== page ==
You guess it - the route combination is the same. This is a great example of how you can run the same concept with different window dressings to disguise it. This time, Allison doesn’t motion across the field; he starts in the slot position with Nelson above him.

An added wrinkle, which I really like, is the designed rollout protection scheme with the linemen. While having you quarterback use a designed rollout limits their field of vision, it also eases the burden on the offensive line, something that Cincinnati had been exploiting with blitz schemes and winning 1 on 1 matchups on the edge against Green Bay’s backup tackles. Rollouts are especially effective against man coverage as it allows the receivers more time to get into their routes and extends the coverage time of the defense. The playside blockers don’t drop straight back and instead work their way down the line, while the backside blockers follow suit and hitch after they get into position. See how far the pocket moves:

As for the routes themselves, Nelson essentially sets a pick on the swap between him and Geronimo; Allison runs underneath Nelson and Allison’s defender, Darqueze Dennard, gets hung up and ends up a few yards behind him. Geronimo runs another comeback route, and as his defender had already been beaten over the top, coming back to the LOS made the catch more difficult than it needed to be. Despite good positioning by Dennard on the throw, Allison fully extends himself and his lanky frame to make a great contested catch on the sideline.

4th quarter, target 4 of 4:

After getting the ball on three out of four plays, Allison is feeling it. Again matching up against Dennard, Allison is now lined up in the left slot paired with Adams. Only Allison and Martellus Bennett actually run routes, as the outside receivers are blocking the entire way. Immediately looking his way, Rodgers slings the ball Allison’s way on a flare out to the sideline where its up to Adams to give him a block and for Geronimo to make someone miss. He doesn’t; nor does anybody watching the game expecting him to, as Allison isn’t really all that agile and he’s gassed at this point.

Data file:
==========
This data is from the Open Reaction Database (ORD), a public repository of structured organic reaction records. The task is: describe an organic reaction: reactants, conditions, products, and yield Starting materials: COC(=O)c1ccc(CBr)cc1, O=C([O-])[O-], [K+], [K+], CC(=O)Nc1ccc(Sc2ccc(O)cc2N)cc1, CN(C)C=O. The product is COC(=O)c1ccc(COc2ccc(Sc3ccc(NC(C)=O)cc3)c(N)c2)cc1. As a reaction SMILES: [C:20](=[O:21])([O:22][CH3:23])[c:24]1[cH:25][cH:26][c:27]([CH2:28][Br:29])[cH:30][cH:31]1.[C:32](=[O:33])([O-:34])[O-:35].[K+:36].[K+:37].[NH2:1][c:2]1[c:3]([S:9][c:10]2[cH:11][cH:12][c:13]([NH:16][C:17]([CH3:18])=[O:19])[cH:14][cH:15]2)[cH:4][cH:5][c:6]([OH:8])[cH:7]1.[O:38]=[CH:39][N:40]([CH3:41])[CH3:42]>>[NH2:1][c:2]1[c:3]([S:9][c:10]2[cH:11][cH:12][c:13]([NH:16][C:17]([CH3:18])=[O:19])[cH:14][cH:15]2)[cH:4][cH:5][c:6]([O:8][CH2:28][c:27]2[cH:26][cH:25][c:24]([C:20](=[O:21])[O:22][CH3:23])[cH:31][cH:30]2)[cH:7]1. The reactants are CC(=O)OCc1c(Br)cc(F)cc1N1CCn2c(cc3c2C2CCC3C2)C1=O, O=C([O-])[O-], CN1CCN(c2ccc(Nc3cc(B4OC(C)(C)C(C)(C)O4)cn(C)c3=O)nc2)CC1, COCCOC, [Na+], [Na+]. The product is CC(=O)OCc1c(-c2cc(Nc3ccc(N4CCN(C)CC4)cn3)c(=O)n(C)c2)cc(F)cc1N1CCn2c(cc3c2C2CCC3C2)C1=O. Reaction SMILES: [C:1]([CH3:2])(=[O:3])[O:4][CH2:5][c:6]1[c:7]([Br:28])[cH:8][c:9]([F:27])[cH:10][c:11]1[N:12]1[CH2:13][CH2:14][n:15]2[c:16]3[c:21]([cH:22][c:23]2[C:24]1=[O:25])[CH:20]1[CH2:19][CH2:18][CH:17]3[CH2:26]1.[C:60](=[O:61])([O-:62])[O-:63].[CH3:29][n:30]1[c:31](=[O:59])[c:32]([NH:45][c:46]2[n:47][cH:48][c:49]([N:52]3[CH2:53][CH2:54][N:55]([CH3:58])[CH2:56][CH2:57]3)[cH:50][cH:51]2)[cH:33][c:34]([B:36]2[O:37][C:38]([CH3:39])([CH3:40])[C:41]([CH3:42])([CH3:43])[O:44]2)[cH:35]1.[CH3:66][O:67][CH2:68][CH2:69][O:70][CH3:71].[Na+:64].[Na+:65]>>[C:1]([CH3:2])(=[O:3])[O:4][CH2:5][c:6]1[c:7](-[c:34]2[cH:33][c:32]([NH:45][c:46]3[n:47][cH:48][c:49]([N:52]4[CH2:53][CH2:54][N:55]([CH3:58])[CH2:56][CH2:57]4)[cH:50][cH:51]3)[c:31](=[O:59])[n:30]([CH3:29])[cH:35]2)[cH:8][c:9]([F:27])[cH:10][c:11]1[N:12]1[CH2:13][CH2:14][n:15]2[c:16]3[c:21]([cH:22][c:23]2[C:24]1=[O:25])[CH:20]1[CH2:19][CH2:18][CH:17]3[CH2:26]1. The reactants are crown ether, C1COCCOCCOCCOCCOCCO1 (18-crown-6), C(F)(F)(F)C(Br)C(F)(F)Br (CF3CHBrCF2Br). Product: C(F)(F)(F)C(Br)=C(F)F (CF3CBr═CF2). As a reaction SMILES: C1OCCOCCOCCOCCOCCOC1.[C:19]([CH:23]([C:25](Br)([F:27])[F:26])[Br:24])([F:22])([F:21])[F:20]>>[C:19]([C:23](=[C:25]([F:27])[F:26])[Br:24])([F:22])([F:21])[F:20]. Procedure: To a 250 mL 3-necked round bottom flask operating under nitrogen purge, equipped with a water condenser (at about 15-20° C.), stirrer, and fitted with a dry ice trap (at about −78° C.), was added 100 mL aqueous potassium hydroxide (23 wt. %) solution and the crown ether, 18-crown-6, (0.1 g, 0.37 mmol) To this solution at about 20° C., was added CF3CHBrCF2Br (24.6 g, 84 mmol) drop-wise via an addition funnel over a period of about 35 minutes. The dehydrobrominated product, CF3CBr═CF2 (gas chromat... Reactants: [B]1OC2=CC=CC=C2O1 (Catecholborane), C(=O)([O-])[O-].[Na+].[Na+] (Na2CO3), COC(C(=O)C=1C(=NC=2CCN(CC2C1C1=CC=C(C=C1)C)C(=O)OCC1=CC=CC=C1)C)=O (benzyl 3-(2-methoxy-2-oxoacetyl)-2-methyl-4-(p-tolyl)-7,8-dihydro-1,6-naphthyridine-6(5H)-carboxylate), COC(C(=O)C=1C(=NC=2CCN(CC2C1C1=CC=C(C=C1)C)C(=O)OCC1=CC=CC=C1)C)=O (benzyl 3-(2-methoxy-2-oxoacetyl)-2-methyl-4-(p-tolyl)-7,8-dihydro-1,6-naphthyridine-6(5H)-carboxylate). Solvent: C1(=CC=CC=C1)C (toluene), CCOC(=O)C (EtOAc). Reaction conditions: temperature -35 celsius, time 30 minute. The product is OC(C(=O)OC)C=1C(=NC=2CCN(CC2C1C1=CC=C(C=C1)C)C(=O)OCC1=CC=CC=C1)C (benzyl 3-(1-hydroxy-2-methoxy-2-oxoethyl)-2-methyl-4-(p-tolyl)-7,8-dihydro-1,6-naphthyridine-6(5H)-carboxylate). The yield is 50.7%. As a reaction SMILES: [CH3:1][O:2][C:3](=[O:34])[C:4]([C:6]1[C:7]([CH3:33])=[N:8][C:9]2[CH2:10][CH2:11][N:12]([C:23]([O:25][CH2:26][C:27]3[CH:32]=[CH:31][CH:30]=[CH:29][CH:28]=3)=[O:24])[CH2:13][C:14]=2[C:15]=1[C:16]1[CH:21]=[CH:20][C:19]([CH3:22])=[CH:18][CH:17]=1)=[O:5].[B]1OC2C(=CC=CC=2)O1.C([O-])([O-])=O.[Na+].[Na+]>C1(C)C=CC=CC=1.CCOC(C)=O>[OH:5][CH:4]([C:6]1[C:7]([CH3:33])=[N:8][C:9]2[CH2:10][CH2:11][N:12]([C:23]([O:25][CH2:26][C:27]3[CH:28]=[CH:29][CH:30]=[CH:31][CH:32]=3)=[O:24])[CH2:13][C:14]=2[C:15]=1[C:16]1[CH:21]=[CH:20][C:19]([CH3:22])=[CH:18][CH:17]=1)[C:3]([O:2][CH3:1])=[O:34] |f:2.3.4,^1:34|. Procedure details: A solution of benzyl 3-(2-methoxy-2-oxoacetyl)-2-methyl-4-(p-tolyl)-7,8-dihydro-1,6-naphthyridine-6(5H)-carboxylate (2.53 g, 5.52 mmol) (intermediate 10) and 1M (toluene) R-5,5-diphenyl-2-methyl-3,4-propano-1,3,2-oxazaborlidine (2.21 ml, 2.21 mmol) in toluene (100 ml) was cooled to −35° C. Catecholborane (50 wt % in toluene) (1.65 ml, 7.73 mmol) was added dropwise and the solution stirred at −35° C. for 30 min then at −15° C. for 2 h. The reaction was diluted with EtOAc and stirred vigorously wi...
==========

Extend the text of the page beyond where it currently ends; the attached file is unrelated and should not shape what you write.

Regardless, he picks up four yards and immediately goes to the sideline to catch his breath. For an undrafted wide receiver who is normally fourth on the depth chart; not a bad series. But here’s where the real beauty comes in.


The Bengals got the ball first but Green Bay’s defense held them to a three and out, and after a nice return by the much-maligned Trevor Davis (whom I still think can be a really good return man) the Packers have the ball at their own 21 yard line. After a pair of incompletions, Green Bay was facing a 3rd & 10. Always looking for a free play, Rodgers uses a hard count on the Bengals - and it works. In an interview with Larry McCarren, Allison said he recognized the offsides, worked vertical, felt the cover two coverage, and peeked at the safety to see where he was. The rest was gravy.

Rodgers recognizes the coverage early, looks off the safety, and fires a beautiful ball sliding to his left to hit Allison before the safety help gets there. 72 yards later, Geronimo Allison had put the Packers in an excellent position to win the ballgame and they did just that as Mason Crosby knocked home a 27 yard field goal two plays later. Allison had himself a pretty loud seven minutes for someone typically so quiet.